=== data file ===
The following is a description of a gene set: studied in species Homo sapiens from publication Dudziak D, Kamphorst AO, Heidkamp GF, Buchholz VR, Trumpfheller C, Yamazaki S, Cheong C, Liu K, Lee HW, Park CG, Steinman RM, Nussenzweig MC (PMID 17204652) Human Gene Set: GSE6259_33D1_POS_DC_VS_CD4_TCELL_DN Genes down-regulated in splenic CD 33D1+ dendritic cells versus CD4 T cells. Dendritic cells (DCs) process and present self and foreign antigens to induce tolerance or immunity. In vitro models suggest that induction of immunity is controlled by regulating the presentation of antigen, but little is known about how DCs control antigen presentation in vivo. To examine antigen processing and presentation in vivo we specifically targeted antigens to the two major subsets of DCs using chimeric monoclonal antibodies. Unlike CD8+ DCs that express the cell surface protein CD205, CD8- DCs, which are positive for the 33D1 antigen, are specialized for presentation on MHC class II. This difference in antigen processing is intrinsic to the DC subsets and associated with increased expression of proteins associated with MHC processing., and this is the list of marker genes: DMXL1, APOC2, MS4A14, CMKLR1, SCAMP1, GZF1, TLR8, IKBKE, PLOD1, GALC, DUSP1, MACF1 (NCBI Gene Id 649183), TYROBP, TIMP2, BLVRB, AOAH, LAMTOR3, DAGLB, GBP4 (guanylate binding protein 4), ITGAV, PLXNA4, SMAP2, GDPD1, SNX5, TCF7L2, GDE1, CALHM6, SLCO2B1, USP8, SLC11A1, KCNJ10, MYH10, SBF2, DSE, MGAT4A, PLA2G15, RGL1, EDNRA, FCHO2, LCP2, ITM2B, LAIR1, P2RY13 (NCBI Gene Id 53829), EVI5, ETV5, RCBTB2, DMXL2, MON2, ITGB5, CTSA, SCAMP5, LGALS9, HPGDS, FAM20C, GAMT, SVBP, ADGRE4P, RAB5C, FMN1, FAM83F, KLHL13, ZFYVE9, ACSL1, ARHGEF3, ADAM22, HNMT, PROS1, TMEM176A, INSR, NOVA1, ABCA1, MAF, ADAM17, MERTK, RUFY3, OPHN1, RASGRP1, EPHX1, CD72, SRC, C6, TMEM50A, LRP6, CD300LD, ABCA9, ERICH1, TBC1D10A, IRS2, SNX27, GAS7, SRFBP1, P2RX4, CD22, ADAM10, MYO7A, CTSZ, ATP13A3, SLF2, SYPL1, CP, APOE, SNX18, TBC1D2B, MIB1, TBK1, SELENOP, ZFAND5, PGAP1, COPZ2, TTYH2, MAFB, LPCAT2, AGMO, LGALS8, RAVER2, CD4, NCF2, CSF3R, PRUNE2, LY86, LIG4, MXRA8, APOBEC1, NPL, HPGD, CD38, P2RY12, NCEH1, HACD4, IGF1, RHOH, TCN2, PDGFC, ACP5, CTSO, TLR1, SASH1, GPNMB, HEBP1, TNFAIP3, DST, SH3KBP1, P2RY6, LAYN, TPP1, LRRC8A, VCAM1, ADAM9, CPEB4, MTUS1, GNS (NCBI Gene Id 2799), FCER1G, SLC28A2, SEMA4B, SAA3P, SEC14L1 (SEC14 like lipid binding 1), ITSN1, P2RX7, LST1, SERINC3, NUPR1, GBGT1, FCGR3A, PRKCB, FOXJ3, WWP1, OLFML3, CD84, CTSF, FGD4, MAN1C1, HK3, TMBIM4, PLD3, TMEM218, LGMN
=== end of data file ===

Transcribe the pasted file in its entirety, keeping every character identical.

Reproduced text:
The following is a description of a gene set: studied in species Homo sapiens from publication Dudziak D, Kamphorst AO, Heidkamp GF, Buchholz VR, Trumpfheller C, Yamazaki S, Cheong C, Liu K, Lee HW, Park CG, Steinman RM, Nussenzweig MC (PMID 17204652) Human Gene Set: GSE6259_33D1_POS_DC_VS_CD4_TCELL_DN Genes down-regulated in splenic CD 33D1+ dendritic cells versus CD4 T cells. Dendritic cells (DCs) process and present self and foreign antigens to induce tolerance or immunity. In vitro models suggest that induction of immunity is controlled by regulating the presentation of antigen, but little is known about how DCs control antigen presentation in vivo. To examine antigen processing and presentation in vivo we specifically targeted antigens to the two major subsets of DCs using chimeric monoclonal antibodies. Unlike CD8+ DCs that express the cell surface protein CD205, CD8- DCs, which are positive for the 33D1 antigen, are specialized for presentation on MHC class II. This difference in antigen processing is intrinsic to the DC subsets and associated with increased expression of proteins associated with MHC processing., and this is the list of marker genes: DMXL1, APOC2, MS4A14, CMKLR1, SCAMP1, GZF1, TLR8, IKBKE, PLOD1, GALC, DUSP1, MACF1 (NCBI Gene Id 649183), TYROBP, TIMP2, BLVRB, AOAH, LAMTOR3, DAGLB, GBP4 (guanylate binding protein 4), ITGAV, PLXNA4, SMAP2, GDPD1, SNX5, TCF7L2, GDE1, CALHM6, SLCO2B1, USP8, SLC11A1, KCNJ10, MYH10, SBF2, DSE, MGAT4A, PLA2G15, RGL1, EDNRA, FCHO2, LCP2, ITM2B, LAIR1, P2RY13 (NCBI Gene Id 53829), EVI5, ETV5, RCBTB2, DMXL2, MON2, ITGB5, CTSA, SCAMP5, LGALS9, HPGDS, FAM20C, GAMT, SVBP, ADGRE4P, RAB5C, FMN1, FAM83F, KLHL13, ZFYVE9, ACSL1, ARHGEF3, ADAM22, HNMT, PROS1, TMEM176A, INSR, NOVA1, ABCA1, MAF, ADAM17, MERTK, RUFY3, OPHN1, RASGRP1, EPHX1, CD72, SRC, C6, TMEM50A, LRP6, CD300LD, ABCA9, ERICH1, TBC1D10A, IRS2, SNX27, GAS7, SRFBP1, P2RX4, CD22, ADAM10, MYO7A, CTSZ, ATP13A3, SLF2, SYPL1, CP, APOE, SNX18, TBC1D2B, MIB1, TBK1, SELENOP, ZFAND5, PGAP1, COPZ2, TTYH2, MAFB, LPCAT2, AGMO, LGALS8, RAVER2, CD4, NCF2, CSF3R, PRUNE2, LY86, LIG4, MXRA8, APOBEC1, NPL, HPGD, CD38, P2RY12, NCEH1, HACD4, IGF1, RHOH, TCN2, PDGFC, ACP5, CTSO, TLR1, SASH1, GPNMB, HEBP1, TNFAIP3, DST, SH3KBP1, P2RY6, LAYN, TPP1, LRRC8A, VCAM1, ADAM9, CPEB4, MTUS1, GNS (NCBI Gene Id 2799), FCER1G, SLC28A2, SEMA4B, SAA3P, SEC14L1 (SEC14 like lipid binding 1), ITSN1, P2RX7, LST1, SERINC3, NUPR1, GBGT1, FCGR3A, PRKCB, FOXJ3, WWP1, OLFML3, CD84, CTSF, FGD4, MAN1C1, HK3, TMBIM4, PLD3, TMEM218, LGMN